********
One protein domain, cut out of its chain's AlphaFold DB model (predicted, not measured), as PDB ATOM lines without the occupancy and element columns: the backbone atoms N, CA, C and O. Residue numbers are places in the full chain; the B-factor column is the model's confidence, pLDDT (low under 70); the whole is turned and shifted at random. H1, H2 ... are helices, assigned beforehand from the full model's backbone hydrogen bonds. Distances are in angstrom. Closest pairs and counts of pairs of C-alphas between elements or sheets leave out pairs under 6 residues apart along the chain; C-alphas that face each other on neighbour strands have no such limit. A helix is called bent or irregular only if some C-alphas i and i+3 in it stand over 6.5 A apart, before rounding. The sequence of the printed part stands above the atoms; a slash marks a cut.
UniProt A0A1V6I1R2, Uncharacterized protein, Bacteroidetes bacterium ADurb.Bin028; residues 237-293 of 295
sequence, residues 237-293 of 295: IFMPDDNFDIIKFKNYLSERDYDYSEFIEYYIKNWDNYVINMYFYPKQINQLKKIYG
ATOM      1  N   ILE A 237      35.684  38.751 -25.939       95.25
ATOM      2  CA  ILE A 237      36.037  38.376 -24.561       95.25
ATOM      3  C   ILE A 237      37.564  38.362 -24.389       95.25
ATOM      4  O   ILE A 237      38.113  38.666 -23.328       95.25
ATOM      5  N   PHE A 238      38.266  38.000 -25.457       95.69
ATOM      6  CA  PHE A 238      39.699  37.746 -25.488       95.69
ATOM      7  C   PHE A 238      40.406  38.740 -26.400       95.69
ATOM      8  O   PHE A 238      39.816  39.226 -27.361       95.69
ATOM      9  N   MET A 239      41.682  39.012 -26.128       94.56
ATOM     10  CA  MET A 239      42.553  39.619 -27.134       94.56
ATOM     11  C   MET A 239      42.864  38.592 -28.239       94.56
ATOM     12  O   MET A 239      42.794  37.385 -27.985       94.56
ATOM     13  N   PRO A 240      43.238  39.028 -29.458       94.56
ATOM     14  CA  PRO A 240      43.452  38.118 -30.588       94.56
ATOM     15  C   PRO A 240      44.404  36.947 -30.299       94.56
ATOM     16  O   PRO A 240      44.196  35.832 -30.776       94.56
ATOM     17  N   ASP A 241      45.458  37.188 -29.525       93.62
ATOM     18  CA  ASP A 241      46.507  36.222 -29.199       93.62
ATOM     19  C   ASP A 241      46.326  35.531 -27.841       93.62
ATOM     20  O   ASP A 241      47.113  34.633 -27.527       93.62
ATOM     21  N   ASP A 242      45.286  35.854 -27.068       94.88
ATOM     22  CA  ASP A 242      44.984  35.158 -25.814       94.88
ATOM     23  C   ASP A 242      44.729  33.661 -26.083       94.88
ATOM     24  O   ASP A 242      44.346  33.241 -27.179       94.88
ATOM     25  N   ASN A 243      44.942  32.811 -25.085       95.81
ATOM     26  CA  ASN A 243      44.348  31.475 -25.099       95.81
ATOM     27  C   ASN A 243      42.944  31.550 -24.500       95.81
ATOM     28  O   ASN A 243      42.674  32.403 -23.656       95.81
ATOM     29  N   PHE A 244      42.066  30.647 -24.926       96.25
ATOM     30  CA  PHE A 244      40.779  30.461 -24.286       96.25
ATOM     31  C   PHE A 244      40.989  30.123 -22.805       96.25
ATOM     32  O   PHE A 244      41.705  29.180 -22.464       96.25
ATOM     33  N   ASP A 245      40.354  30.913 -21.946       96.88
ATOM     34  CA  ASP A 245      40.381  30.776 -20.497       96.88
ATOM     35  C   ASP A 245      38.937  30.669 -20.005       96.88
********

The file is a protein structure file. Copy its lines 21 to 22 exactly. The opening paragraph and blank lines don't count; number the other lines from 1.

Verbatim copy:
ATOM     19  C   ASP A 241      46.326  35.531 -27.841       93.62
ATOM     20  O   ASP A 241      47.113  34.633 -27.527       93.62